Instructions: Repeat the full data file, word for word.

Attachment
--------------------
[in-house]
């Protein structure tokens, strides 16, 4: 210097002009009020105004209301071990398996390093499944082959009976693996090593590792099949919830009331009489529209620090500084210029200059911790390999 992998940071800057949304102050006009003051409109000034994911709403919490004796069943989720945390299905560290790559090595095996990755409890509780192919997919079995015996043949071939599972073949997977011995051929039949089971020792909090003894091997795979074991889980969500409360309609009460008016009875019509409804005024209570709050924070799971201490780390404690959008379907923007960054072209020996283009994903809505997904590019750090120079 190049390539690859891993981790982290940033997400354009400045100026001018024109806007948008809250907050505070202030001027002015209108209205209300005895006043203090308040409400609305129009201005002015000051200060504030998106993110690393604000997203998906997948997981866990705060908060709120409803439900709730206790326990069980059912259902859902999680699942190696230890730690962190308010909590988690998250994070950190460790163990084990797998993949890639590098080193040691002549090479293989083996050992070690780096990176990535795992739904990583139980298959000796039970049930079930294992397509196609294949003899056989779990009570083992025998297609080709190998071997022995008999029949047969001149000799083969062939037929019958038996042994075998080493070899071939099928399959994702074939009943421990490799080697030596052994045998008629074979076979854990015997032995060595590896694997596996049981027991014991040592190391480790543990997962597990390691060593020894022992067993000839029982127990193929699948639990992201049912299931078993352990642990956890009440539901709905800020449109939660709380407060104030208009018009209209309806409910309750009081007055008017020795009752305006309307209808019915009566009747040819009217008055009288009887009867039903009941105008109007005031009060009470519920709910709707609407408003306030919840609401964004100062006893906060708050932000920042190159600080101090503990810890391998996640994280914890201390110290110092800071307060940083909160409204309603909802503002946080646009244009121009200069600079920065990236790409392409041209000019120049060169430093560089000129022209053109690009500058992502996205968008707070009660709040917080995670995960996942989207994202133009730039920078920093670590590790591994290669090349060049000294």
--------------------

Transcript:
[in-house]
């Protein structure tokens, strides 16, 4: 210097002009009020105004209301071990398996390093499944082959009976693996090593590792099949919830009331009489529209620090500084210029200059911790390999 992998940071800057949304102050006009003051409109000034994911709403919490004796069943989720945390299905560290790559090595095996990755409890509780192919997919079995015996043949071939599972073949997977011995051929039949089971020792909090003894091997795979074991889980969500409360309609009460008016009875019509409804005024209570709050924070799971201490780390404690959008379907923007960054072209020996283009994903809505997904590019750090120079 190049390539690859891993981790982290940033997400354009400045100026001018024109806007948008809250907050505070202030001027002015209108209205209300005895006043203090308040409400609305129009201005002015000051200060504030998106993110690393604000997203998906997948997981866990705060908060709120409803439900709730206790326990069980059912259902859902999680699942190696230890730690962190308010909590988690998250994070950190460790163990084990797998993949890639590098080193040691002549090479293989083996050992070690780096990176990535795992739904990583139980298959000796039970049930079930294992397509196609294949003899056989779990009570083992025998297609080709190998071997022995008999029949047969001149000799083969062939037929019958038996042994075998080493070899071939099928399959994702074939009943421990490799080697030596052994045998008629074979076979854990015997032995060595590896694997596996049981027991014991040592190391480790543990997962597990390691060593020894022992067993000839029982127990193929699948639990992201049912299931078993352990642990956890009440539901709905800020449109939660709380407060104030208009018009209209309806409910309750009081007055008017020795009752305006309307209808019915009566009747040819009217008055009288009887009867039903009941105008109007005031009060009470519920709910709707609407408003306030919840609401964004100062006893906060708050932000920042190159600080101090503990810890391998996640994280914890201390110290110092800071307060940083909160409204309603909802503002946080646009244009121009200069600079920065990236790409392409041209000019120049060169430093560089000129022209053109690009500058992502996205968008707070009660709040917080995670995960996942989207994202133009730039920078920093670590590790591994290669090349060049000294």